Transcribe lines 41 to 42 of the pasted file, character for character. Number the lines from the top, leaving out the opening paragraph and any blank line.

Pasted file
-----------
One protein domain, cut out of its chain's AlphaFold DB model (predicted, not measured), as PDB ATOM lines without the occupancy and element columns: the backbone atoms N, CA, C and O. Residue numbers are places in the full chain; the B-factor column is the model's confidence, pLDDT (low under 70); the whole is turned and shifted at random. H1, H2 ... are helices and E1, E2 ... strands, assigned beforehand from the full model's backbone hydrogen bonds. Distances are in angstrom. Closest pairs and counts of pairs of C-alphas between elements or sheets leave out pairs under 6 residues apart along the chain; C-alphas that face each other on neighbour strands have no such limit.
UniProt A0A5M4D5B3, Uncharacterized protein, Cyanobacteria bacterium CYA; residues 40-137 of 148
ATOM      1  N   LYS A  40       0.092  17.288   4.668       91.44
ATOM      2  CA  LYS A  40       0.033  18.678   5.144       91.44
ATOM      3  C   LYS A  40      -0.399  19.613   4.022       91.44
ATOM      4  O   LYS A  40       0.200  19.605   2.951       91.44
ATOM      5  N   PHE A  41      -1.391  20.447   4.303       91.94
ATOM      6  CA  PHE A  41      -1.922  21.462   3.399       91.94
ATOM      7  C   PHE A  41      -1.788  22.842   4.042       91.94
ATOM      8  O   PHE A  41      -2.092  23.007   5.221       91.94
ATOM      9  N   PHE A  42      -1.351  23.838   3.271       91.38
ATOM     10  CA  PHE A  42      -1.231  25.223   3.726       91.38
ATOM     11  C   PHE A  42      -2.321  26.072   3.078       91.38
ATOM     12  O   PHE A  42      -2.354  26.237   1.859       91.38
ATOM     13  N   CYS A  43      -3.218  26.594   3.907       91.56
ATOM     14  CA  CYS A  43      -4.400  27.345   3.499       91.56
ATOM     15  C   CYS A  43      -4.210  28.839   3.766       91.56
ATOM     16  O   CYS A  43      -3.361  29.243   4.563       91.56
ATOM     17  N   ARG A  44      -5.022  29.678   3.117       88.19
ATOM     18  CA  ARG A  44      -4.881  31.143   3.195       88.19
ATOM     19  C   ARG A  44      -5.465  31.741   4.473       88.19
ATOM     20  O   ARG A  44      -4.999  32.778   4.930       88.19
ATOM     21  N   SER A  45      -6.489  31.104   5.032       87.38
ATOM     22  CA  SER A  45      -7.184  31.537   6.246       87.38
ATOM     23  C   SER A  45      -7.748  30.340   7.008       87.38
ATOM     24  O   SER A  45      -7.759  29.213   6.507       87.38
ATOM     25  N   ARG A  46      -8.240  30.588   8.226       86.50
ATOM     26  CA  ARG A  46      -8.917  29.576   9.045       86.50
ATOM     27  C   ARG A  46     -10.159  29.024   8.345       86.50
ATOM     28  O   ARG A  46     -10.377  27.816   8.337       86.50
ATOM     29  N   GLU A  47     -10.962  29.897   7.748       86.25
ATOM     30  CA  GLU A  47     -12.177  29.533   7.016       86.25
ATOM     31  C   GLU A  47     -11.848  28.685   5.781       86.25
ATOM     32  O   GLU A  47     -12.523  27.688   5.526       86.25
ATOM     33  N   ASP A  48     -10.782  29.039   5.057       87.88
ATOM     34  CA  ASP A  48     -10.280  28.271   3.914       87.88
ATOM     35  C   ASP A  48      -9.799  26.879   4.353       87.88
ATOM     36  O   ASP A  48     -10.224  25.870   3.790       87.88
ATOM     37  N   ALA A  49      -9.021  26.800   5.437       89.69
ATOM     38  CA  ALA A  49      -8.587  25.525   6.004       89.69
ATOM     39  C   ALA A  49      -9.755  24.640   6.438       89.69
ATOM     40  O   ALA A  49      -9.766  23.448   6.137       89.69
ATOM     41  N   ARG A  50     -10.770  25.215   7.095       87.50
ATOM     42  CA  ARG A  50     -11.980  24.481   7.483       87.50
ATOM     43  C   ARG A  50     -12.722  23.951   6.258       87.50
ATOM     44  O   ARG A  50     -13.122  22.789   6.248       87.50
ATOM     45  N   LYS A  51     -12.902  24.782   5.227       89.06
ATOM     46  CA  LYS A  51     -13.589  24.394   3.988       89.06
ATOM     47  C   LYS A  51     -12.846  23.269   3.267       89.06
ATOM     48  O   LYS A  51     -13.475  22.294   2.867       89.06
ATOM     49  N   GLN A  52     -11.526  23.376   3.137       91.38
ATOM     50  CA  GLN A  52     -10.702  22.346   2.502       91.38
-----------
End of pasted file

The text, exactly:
ATOM     40  O   ALA A  49      -9.766  23.448   6.137       89.69
ATOM     41  N   ARG A  50     -10.770  25.215   7.095       87.50